Crédit photo : Luizclas/ Unsplash
In October 2018, I started giving French lessons, as a volunteer, to Albanian minors who arrived alone in Nancy, without their families. In professional jargon in France, they are more recently known as Unaccompanied Minors-MNA.
A disturbing discovery would then begin for me, over almost a year, a discovery which would become more and more shocking; Arrived in France in 2017, from Albania, with my family, I already knew the main difficulties for the foreigners. Especially for those who come from poor or developing countries. So, I did not have great expectations the first day I crossed the threshold of the center where these boys were housed and where I would teach. But all my expectations were exceeded. In the bad sense of the word. Mother of two boys, a few years younger than the ones I saw around me, imagine all the crazy signals my brain started giving off when I realized I could easily walk into the building, climb the floors and even enter the rooms if I wanted, without being noticed by the staff of the center. The part where they stayed was separate, closed by doors, without any opening to observe the entrances and exits.
Mother of two boys, imagine all the crazy signals my brain started giving off when I realized I could easily walk into the building, climb the floors and even enter the rooms if I wanted, without being noticed by the staff of the center.
It was a temporary accommodation center, that is, where residents stayed until it was proven that they were indeed minors and not adults. It is a long procedure, which often takes months in France during which they are not enrolled in school. In the file that follows this editorial, what happens during these months is discussed in detail.
The main character in my story, the one who never missed a lesson, A. from a small town in central Albania, who had just turned 15 and remains one of the smartest and nicest children I have ever met, stayed there for at least 6 months. And he was never recognized as a child. In fact, he never got an answer… That's what he told me in a message, when he left as an immigrant in another country, Italy.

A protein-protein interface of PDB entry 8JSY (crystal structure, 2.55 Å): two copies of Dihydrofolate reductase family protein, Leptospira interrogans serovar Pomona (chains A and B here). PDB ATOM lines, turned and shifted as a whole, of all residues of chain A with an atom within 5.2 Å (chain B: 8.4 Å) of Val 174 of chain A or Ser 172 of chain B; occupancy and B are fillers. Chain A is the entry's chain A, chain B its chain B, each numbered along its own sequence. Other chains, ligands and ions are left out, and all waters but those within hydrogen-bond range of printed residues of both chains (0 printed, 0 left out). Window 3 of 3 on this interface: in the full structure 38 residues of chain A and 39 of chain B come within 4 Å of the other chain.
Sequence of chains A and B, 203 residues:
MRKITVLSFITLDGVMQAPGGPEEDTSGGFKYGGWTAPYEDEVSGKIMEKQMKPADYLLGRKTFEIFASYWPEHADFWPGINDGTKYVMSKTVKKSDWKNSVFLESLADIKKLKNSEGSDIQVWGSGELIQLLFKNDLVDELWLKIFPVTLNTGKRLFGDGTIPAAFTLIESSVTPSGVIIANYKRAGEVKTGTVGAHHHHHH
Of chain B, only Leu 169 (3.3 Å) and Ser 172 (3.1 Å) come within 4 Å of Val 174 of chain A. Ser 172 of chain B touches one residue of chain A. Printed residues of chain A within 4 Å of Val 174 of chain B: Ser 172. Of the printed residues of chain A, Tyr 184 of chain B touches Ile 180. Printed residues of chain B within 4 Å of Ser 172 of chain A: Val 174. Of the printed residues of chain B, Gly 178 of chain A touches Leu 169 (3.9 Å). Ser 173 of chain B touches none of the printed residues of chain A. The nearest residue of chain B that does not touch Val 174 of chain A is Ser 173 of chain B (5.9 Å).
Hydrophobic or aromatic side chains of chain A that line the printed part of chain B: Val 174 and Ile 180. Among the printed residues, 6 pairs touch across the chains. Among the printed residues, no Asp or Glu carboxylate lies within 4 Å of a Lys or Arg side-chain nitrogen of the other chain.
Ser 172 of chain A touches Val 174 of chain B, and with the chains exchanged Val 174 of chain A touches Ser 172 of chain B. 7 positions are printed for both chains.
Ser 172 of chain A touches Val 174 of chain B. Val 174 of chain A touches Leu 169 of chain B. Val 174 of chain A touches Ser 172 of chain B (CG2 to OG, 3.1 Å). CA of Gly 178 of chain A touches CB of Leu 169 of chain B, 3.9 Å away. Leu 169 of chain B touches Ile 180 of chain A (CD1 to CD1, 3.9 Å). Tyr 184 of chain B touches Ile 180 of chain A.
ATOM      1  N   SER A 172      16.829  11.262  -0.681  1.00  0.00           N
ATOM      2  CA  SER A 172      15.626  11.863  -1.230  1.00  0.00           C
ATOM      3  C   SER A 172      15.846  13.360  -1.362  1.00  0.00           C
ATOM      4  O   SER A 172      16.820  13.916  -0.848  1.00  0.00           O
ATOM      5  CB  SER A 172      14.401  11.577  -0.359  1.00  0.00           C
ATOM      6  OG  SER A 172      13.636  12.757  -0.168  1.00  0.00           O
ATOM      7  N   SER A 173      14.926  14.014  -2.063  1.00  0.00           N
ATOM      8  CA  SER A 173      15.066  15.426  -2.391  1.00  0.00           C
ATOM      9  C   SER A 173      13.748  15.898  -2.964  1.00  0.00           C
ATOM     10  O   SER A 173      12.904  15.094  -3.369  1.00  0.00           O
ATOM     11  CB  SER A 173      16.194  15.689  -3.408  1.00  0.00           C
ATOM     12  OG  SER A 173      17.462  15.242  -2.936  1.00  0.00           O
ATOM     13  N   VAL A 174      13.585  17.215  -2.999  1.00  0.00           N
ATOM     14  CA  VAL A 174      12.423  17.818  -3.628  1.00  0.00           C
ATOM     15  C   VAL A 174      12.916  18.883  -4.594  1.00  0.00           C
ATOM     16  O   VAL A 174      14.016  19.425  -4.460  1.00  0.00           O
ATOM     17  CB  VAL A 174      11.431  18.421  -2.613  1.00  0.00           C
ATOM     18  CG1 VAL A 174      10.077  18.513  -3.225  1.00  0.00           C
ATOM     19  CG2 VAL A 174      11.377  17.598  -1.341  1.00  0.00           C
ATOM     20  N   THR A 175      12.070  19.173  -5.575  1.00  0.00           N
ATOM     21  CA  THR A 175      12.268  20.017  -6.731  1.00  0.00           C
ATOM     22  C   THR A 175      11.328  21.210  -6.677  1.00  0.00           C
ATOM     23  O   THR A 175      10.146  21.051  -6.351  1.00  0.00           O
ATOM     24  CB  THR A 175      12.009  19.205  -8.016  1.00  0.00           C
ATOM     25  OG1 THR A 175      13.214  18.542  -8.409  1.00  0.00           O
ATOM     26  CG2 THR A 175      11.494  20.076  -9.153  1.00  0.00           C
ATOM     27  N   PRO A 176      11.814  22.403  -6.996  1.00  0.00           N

But I will come back to him.
Not only insecurity, but also old furniture, often broken, very dirty, in the hallway on the first floor, in what should have been the entrance. Many young people were poorly dressed, in old clothes and old shoes. And above all, they seemed so disappointed, so tired, upset that they were doing almost nothing. They had expected something else, of course. They expected at least to go to school. But before that, the Children's Judge had to recognize them as minors, a status which obliges the French state, like any democratic state in the world, to provide them with education and other services. But the files were still pending.
For A., as well as for many other minors from Albania, Kosovo, other countries of South East Europe and African countries, the waiting was becoming more and more unbearable. He spoke French well and constantly questioned the staff of the center about his file. Often, believing that I, an adult, could be more demanding, he would ask me to question those in charge of the center. Which I did, of course. But it was in vain; short and concise answers; They still had no news. Until that happened, he had to stay there. Or he could go back to Albania and the trip would be paid.
In the months that followed, it never happened that I taught A. in a real classroom, with a blackboard, chairs and tables. For the computer, it wasn't even the question. We made up corners either in the kitchen, as other people came and went, either in another room, where there were piles of clothes and sheets brought in from a foundation. Or we had to give up our lesson because we couldn't even find these small corners. In short, a total lack of organization which deprived this minor, I think like many others of this center, of the desire and the opportunity to benefit from the company, or from learning with the volunteers; A large majority of French people were interested in being close to these children. But, faced with this disorder, they left one after one, to go to other centers where they could give more.
The main character in my story, the one who never missed a lesson, A., who had just turned 15, stayed there for at least 6 months. And he was never recognized as a child. In fact, he never got an answer…